The Ultimate Best Books of 2021 List - Reading All the Lists So You Don't Have to Since 2017
A review of 49 lists from 33 outlets, recommending more than 700 books, with 185 of them on multiple lists. This page filters them all down to the books that made the most best-of's for 2021.

This is a site that aggregates a bunch of music best-of lists from approximately 100 sites, ranging from USA Today to AV Club to Paste to Decibel. Pretty mainstream I think, but a decent enough birds eye view of mainstream 2021 music lists.

Year End Lists (Best of 2021 and previous years)
I think I should start with the meta, which begins with a site that aggregates 2021 best-ofs.

Is there a word for this? When racist trolls try to rebrand "racism is bad" to "difference of opinion"
Here's a pattern you've probably seen: 1. Racists/nazi shows up and says racist/nazi things 2. Get called out for it and/or banned 3. They claim they are unfairly banned "for disagreeing." They completely leave out the part about them being a racist nazi. You know, *that* move. I've seen it more times than I can count and I bet you have too. They call disagreement **with nazism** "opinions you don't like", leaving out the nazism part. Any way of framing disagreements with them while subtracting out the actual content of what they say. It's so common that I think it deserves a word. I know there are generic descriptions: e.g. "being a troll", but I think something specific to this particular behavior deserves its own word. That way it can just be identified and dismissed for what it is and not argued with.

I guarantee you've never heard anything like this. Incredibly original and inspired track from Sleepytime Gorilla Museum.

This is an issue for me now on Firefox for Windows 10 as well as the Chrome browser for ChromeOS. Despite hanging, it does save my edits.

Information Attacks on Democracies
Intro to the article from Brad DeLong: "I find this incredibly difficult to grasp and retain, but I do think it is one of the most important arguments of this decade: Henry Farrell & Bruce Schneier: Information Attacks on Democracies https://www.lawfareblog.com/information-attacks-democracies: 'Democracy is an information system. That's the starting place of our new paper: “Common-Knowledge Attacks on Democracy.” In it, we look at democracy through the lens of information security, trying to understand the current waves of Internet disinformation attacks. Specifically, we wanted to explain why the same disinformation campaigns that act as a stabilizing influence in Russia are destabilizing in the United States. The answer revolves around the different ways autocracies and democracies work as information systems...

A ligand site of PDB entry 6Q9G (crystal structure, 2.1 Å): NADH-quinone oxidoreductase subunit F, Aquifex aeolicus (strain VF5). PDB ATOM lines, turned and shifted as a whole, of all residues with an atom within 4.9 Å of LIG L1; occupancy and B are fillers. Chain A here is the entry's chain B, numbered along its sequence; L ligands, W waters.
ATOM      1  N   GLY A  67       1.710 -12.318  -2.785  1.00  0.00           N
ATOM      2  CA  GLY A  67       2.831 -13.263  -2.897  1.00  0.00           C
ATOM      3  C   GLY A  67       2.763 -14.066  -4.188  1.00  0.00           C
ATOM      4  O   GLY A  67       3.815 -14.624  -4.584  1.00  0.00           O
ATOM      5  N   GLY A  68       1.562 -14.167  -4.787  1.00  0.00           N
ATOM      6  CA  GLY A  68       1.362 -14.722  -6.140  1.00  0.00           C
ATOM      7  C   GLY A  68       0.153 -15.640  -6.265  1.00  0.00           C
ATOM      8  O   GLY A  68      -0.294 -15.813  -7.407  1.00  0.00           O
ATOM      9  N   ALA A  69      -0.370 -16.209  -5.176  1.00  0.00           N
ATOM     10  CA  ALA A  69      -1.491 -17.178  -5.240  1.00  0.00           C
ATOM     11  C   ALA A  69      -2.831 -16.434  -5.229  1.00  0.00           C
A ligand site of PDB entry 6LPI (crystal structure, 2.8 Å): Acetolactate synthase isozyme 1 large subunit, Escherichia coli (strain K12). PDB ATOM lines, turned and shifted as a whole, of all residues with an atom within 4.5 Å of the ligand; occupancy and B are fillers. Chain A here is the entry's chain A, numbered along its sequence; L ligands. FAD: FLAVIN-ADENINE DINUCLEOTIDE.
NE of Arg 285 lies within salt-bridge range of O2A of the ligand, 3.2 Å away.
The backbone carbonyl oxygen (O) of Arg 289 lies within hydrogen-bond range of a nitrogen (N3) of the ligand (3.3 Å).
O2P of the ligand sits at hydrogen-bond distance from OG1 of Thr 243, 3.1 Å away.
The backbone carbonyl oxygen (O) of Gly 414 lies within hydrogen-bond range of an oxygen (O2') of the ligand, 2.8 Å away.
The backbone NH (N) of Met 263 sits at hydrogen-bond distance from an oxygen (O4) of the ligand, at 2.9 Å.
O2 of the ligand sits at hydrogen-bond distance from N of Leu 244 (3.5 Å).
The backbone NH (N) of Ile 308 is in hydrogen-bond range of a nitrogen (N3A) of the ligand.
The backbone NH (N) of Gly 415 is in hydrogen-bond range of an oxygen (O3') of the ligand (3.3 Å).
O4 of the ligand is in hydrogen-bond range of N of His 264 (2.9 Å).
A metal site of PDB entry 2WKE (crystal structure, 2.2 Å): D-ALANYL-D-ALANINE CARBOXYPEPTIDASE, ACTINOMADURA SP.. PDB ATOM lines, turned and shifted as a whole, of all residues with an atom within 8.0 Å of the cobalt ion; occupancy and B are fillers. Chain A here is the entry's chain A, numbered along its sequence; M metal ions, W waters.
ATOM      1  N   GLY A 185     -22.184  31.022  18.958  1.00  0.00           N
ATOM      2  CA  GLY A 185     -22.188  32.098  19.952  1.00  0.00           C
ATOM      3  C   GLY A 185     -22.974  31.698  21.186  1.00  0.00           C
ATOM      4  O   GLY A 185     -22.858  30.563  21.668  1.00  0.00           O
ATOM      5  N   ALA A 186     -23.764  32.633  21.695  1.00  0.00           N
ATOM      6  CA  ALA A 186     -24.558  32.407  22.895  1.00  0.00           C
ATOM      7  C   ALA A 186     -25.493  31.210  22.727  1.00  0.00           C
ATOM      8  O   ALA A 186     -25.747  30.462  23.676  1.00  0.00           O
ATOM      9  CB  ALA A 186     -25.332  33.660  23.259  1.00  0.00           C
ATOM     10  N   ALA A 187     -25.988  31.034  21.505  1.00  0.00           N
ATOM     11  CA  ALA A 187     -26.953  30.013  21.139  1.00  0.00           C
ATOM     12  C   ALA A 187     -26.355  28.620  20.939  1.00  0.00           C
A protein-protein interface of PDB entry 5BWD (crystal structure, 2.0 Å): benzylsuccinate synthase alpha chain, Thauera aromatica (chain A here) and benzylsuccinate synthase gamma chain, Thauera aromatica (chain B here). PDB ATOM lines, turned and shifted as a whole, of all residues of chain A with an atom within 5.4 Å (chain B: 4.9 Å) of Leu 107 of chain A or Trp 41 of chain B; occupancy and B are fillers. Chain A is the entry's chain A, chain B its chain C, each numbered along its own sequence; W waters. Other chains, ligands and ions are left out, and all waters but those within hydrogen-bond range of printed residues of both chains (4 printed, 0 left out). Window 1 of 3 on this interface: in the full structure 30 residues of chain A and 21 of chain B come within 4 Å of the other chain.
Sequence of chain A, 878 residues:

What are your favorite obscure gems from the itch.io game bundle?
I like discovering new things. So I went through the *entire* list of games in the [Bundle For Racial Justice and Equality](https://itch.io/b/520/bundle-for-racial-justice-and-equality). I found some I liked, and wanted to share. What I don't want to share are the relatively widely known games: Oxenfree, Celeste, Oneshot, A Short Hike, Pyre, Octodad, Hidden Folks, Night In The Woods. Games that already have over a thousand reviews on Steam. Here are some of my obscure gems: [Cromwell](https://thedigitaltechnologist.itch.io/cromwell) - Clearly inspired by Reigns, and I loved Reigns. A story based card game with swipe-left or swipe-right decisions. Reigns was amazing, I was sad when I finished all the Android Play Store versions of the games, but am glad there's another one in the spirit of that series. [A New Life](https://zephyo.itch.io/a-new-life) - It was made by Angela He, creator of Missed Messages. The atmosphere, the aesthetic, is just so awesome to me. Why can't other creators make games so lush with feels and beauty as Angela He? There's just no comparison imo. [Elsemir](https://stelexsoftware.itch.io/eselmir) - a really well done 2d graphical point + click fantasy game. Click through to the itch.io page and check out the reviews and screenshots. I could go on, but I'll pause there. What did *you* find in the itch.io bundle?